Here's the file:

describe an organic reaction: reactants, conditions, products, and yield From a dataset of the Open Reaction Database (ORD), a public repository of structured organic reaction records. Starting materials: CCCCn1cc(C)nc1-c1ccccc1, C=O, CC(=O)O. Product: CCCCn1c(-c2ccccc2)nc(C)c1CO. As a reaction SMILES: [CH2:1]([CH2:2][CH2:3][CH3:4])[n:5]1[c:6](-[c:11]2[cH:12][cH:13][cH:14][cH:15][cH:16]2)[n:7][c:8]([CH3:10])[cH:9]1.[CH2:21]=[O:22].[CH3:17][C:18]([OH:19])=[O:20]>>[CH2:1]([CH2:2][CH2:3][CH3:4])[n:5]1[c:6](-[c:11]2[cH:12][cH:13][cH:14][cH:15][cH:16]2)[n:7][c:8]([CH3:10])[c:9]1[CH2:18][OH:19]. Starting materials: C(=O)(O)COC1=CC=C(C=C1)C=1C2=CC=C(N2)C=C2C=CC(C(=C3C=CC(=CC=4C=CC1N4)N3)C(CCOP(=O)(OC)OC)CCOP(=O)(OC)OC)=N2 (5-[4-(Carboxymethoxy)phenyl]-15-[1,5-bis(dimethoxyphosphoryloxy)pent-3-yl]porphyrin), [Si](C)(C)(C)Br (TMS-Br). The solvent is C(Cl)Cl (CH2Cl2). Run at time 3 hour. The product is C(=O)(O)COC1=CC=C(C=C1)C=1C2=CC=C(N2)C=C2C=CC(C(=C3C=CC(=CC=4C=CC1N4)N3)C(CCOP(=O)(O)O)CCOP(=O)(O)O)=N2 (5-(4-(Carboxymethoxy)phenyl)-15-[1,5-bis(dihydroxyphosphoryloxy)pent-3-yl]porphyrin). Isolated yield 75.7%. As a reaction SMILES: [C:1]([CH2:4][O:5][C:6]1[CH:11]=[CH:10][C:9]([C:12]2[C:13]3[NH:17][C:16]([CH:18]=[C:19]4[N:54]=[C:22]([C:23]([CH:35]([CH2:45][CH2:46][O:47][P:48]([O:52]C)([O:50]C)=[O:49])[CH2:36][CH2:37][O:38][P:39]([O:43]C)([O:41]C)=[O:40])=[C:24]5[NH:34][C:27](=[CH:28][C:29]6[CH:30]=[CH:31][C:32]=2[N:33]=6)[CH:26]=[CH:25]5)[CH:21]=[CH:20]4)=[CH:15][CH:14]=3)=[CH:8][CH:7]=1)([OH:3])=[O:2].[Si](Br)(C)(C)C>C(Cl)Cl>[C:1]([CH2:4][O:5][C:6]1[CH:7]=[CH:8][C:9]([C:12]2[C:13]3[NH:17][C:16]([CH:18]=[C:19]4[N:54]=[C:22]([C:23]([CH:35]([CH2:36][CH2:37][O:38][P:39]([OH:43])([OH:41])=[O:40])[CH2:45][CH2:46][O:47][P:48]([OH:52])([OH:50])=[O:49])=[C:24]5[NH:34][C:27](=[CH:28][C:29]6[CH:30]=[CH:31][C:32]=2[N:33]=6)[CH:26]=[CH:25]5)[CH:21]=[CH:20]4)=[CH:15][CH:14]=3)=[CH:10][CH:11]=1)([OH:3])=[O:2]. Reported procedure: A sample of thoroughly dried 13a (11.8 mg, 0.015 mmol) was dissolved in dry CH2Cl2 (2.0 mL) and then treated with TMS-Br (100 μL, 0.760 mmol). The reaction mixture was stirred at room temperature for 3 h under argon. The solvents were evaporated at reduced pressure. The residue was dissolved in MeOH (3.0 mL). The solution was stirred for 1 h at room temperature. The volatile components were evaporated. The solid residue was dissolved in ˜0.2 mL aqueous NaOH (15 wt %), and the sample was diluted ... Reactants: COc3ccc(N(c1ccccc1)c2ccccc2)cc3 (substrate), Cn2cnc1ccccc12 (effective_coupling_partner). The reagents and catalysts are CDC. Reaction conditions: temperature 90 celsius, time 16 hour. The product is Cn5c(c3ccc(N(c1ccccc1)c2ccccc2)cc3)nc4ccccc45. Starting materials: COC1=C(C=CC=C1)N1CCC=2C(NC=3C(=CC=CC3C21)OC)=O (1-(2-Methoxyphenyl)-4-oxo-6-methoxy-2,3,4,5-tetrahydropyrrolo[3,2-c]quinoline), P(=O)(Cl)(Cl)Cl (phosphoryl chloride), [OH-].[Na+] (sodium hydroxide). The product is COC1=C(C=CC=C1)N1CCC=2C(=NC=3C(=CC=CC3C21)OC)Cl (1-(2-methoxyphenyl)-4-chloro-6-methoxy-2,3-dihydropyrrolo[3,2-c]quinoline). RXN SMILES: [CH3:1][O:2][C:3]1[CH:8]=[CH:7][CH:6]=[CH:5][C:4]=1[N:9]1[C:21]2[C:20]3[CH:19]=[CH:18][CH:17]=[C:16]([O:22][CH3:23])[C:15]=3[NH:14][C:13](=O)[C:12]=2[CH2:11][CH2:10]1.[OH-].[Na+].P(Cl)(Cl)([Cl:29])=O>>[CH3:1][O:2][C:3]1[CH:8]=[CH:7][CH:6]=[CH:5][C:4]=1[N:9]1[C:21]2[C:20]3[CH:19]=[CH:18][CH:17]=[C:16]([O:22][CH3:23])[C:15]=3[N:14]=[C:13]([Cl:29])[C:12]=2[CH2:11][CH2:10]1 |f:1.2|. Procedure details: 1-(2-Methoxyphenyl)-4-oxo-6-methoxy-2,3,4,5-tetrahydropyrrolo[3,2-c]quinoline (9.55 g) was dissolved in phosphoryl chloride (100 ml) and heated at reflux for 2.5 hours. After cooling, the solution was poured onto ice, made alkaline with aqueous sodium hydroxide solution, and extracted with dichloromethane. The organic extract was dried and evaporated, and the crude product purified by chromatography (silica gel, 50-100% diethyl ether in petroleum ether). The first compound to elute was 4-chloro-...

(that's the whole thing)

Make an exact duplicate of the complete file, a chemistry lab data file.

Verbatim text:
describe an organic reaction: reactants, conditions, products, and yield From a dataset of the Open Reaction Database (ORD), a public repository of structured organic reaction records. Starting materials: CCCCn1cc(C)nc1-c1ccccc1, C=O, CC(=O)O. Product: CCCCn1c(-c2ccccc2)nc(C)c1CO. As a reaction SMILES: [CH2:1]([CH2:2][CH2:3][CH3:4])[n:5]1[c:6](-[c:11]2[cH:12][cH:13][cH:14][cH:15][cH:16]2)[n:7][c:8]([CH3:10])[cH:9]1.[CH2:21]=[O:22].[CH3:17][C:18]([OH:19])=[O:20]>>[CH2:1]([CH2:2][CH2:3][CH3:4])[n:5]1[c:6](-[c:11]2[cH:12][cH:13][cH:14][cH:15][cH:16]2)[n:7][c:8]([CH3:10])[c:9]1[CH2:18][OH:19]. Starting materials: C(=O)(O)COC1=CC=C(C=C1)C=1C2=CC=C(N2)C=C2C=CC(C(=C3C=CC(=CC=4C=CC1N4)N3)C(CCOP(=O)(OC)OC)CCOP(=O)(OC)OC)=N2 (5-[4-(Carboxymethoxy)phenyl]-15-[1,5-bis(dimethoxyphosphoryloxy)pent-3-yl]porphyrin), [Si](C)(C)(C)Br (TMS-Br). The solvent is C(Cl)Cl (CH2Cl2). Run at time 3 hour. The product is C(=O)(O)COC1=CC=C(C=C1)C=1C2=CC=C(N2)C=C2C=CC(C(=C3C=CC(=CC=4C=CC1N4)N3)C(CCOP(=O)(O)O)CCOP(=O)(O)O)=N2 (5-(4-(Carboxymethoxy)phenyl)-15-[1,5-bis(dihydroxyphosphoryloxy)pent-3-yl]porphyrin). Isolated yield 75.7%. As a reaction SMILES: [C:1]([CH2:4][O:5][C:6]1[CH:11]=[CH:10][C:9]([C:12]2[C:13]3[NH:17][C:16]([CH:18]=[C:19]4[N:54]=[C:22]([C:23]([CH:35]([CH2:45][CH2:46][O:47][P:48]([O:52]C)([O:50]C)=[O:49])[CH2:36][CH2:37][O:38][P:39]([O:43]C)([O:41]C)=[O:40])=[C:24]5[NH:34][C:27](=[CH:28][C:29]6[CH:30]=[CH:31][C:32]=2[N:33]=6)[CH:26]=[CH:25]5)[CH:21]=[CH:20]4)=[CH:15][CH:14]=3)=[CH:8][CH:7]=1)([OH:3])=[O:2].[Si](Br)(C)(C)C>C(Cl)Cl>[C:1]([CH2:4][O:5][C:6]1[CH:7]=[CH:8][C:9]([C:12]2[C:13]3[NH:17][C:16]([CH:18]=[C:19]4[N:54]=[C:22]([C:23]([CH:35]([CH2:36][CH2:37][O:38][P:39]([OH:43])([OH:41])=[O:40])[CH2:45][CH2:46][O:47][P:48]([OH:52])([OH:50])=[O:49])=[C:24]5[NH:34][C:27](=[CH:28][C:29]6[CH:30]=[CH:31][C:32]=2[N:33]=6)[CH:26]=[CH:25]5)[CH:21]=[CH:20]4)=[CH:15][CH:14]=3)=[CH:10][CH:11]=1)([OH:3])=[O:2]. Reported procedure: A sample of thoroughly dried 13a (11.8 mg, 0.015 mmol) was dissolved in dry CH2Cl2 (2.0 mL) and then treated with TMS-Br (100 μL, 0.760 mmol). The reaction mixture was stirred at room temperature for 3 h under argon. The solvents were evaporated at reduced pressure. The residue was dissolved in MeOH (3.0 mL). The solution was stirred for 1 h at room temperature. The volatile components were evaporated. The solid residue was dissolved in ˜0.2 mL aqueous NaOH (15 wt %), and the sample was diluted ... Reactants: COc3ccc(N(c1ccccc1)c2ccccc2)cc3 (substrate), Cn2cnc1ccccc12 (effective_coupling_partner). The reagents and catalysts are CDC. Reaction conditions: temperature 90 celsius, time 16 hour. The product is Cn5c(c3ccc(N(c1ccccc1)c2ccccc2)cc3)nc4ccccc45. Starting materials: COC1=C(C=CC=C1)N1CCC=2C(NC=3C(=CC=CC3C21)OC)=O (1-(2-Methoxyphenyl)-4-oxo-6-methoxy-2,3,4,5-tetrahydropyrrolo[3,2-c]quinoline), P(=O)(Cl)(Cl)Cl (phosphoryl chloride), [OH-].[Na+] (sodium hydroxide). The product is COC1=C(C=CC=C1)N1CCC=2C(=NC=3C(=CC=CC3C21)OC)Cl (1-(2-methoxyphenyl)-4-chloro-6-methoxy-2,3-dihydropyrrolo[3,2-c]quinoline). RXN SMILES: [CH3:1][O:2][C:3]1[CH:8]=[CH:7][CH:6]=[CH:5][C:4]=1[N:9]1[C:21]2[C:20]3[CH:19]=[CH:18][CH:17]=[C:16]([O:22][CH3:23])[C:15]=3[NH:14][C:13](=O)[C:12]=2[CH2:11][CH2:10]1.[OH-].[Na+].P(Cl)(Cl)([Cl:29])=O>>[CH3:1][O:2][C:3]1[CH:8]=[CH:7][CH:6]=[CH:5][C:4]=1[N:9]1[C:21]2[C:20]3[CH:19]=[CH:18][CH:17]=[C:16]([O:22][CH3:23])[C:15]=3[N:14]=[C:13]([Cl:29])[C:12]=2[CH2:11][CH2:10]1 |f:1.2|. Procedure details: 1-(2-Methoxyphenyl)-4-oxo-6-methoxy-2,3,4,5-tetrahydropyrrolo[3,2-c]quinoline (9.55 g) was dissolved in phosphoryl chloride (100 ml) and heated at reflux for 2.5 hours. After cooling, the solution was poured onto ice, made alkaline with aqueous sodium hydroxide solution, and extracted with dichloromethane. The organic extract was dried and evaporated, and the crude product purified by chromatography (silica gel, 50-100% diethyl ether in petroleum ether). The first compound to elute was 4-chloro-...